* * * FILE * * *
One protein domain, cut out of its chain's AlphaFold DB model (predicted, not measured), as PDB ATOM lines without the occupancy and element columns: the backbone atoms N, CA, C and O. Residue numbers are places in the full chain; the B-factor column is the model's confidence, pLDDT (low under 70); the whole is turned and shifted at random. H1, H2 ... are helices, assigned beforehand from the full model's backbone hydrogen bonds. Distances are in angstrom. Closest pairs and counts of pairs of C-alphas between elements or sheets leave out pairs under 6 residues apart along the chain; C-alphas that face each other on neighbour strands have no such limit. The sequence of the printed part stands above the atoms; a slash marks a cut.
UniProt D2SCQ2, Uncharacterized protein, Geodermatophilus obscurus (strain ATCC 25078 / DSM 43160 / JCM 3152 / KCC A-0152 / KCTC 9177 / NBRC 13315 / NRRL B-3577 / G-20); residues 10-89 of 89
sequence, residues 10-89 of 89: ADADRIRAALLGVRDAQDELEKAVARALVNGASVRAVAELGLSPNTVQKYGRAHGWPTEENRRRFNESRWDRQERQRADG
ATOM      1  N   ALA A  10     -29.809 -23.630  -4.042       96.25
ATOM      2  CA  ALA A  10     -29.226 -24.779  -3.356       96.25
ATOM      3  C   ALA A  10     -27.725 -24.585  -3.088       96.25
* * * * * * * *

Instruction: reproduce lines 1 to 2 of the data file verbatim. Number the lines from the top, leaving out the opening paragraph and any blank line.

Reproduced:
UniProt D2SCQ2, Uncharacterized protein, Geodermatophilus obscurus (strain ATCC 25078 / DSM 43160 / JCM 3152 / KCC A-0152 / KCTC 9177 / NBRC 13315 / NRRL B-3577 / G-20); residues 10-89 of 89
sequence, residues 10-89 of 89: ADADRIRAALLGVRDAQDELEKAVARALVNGASVRAVAELGLSPNTVQKYGRAHGWPTEENRRRFNESRWDRQERQRADG